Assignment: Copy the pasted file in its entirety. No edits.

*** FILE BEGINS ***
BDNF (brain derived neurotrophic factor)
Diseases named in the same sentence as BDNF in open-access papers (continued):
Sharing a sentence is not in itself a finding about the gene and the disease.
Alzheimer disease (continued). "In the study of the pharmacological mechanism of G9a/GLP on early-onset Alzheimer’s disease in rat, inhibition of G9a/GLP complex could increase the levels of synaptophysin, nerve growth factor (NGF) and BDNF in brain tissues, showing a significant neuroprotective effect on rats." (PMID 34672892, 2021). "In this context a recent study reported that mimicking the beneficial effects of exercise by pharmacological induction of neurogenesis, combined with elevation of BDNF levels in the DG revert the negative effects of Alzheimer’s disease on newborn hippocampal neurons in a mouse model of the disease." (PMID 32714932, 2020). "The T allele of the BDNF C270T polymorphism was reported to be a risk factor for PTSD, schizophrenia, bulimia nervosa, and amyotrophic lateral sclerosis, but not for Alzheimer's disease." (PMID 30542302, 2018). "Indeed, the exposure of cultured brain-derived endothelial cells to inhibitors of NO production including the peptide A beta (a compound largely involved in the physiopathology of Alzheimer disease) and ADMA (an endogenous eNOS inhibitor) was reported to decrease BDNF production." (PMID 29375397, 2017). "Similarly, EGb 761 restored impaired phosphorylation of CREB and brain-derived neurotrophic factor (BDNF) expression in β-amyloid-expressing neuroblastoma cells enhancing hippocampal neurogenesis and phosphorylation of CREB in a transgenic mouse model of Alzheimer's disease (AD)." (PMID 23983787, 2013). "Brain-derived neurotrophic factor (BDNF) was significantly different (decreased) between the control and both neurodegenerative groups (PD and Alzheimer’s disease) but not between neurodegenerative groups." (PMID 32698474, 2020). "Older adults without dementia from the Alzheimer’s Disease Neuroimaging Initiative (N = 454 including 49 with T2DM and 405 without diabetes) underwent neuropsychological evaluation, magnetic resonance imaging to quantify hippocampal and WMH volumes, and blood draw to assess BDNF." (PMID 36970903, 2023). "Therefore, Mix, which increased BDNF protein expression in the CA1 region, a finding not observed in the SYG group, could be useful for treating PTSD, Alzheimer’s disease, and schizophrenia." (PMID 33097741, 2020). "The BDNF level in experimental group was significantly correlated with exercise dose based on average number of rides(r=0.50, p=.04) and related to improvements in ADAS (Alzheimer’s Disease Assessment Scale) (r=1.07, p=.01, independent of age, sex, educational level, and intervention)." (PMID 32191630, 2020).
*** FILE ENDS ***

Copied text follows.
BDNF (brain derived neurotrophic factor)
Diseases named in the same sentence as BDNF in open-access papers (continued):
Sharing a sentence is not in itself a finding about the gene and the disease.
Alzheimer disease (continued). "In the study of the pharmacological mechanism of G9a/GLP on early-onset Alzheimer’s disease in rat, inhibition of G9a/GLP complex could increase the levels of synaptophysin, nerve growth factor (NGF) and BDNF in brain tissues, showing a significant neuroprotective effect on rats." (PMID 34672892, 2021). "In this context a recent study reported that mimicking the beneficial effects of exercise by pharmacological induction of neurogenesis, combined with elevation of BDNF levels in the DG revert the negative effects of Alzheimer’s disease on newborn hippocampal neurons in a mouse model of the disease." (PMID 32714932, 2020). "The T allele of the BDNF C270T polymorphism was reported to be a risk factor for PTSD, schizophrenia, bulimia nervosa, and amyotrophic lateral sclerosis, but not for Alzheimer's disease." (PMID 30542302, 2018). "Indeed, the exposure of cultured brain-derived endothelial cells to inhibitors of NO production including the peptide A beta (a compound largely involved in the physiopathology of Alzheimer disease) and ADMA (an endogenous eNOS inhibitor) was reported to decrease BDNF production." (PMID 29375397, 2017). "Similarly, EGb 761 restored impaired phosphorylation of CREB and brain-derived neurotrophic factor (BDNF) expression in β-amyloid-expressing neuroblastoma cells enhancing hippocampal neurogenesis and phosphorylation of CREB in a transgenic mouse model of Alzheimer's disease (AD)." (PMID 23983787, 2013). "Brain-derived neurotrophic factor (BDNF) was significantly different (decreased) between the control and both neurodegenerative groups (PD and Alzheimer’s disease) but not between neurodegenerative groups." (PMID 32698474, 2020). "Older adults without dementia from the Alzheimer’s Disease Neuroimaging Initiative (N = 454 including 49 with T2DM and 405 without diabetes) underwent neuropsychological evaluation, magnetic resonance imaging to quantify hippocampal and WMH volumes, and blood draw to assess BDNF." (PMID 36970903, 2023). "Therefore, Mix, which increased BDNF protein expression in the CA1 region, a finding not observed in the SYG group, could be useful for treating PTSD, Alzheimer’s disease, and schizophrenia." (PMID 33097741, 2020). "The BDNF level in experimental group was significantly correlated with exercise dose based on average number of rides(r=0.50, p=.04) and related to improvements in ADAS (Alzheimer’s Disease Assessment Scale) (r=1.07, p=.01, independent of age, sex, educational level, and intervention)." (PMID 32191630, 2020).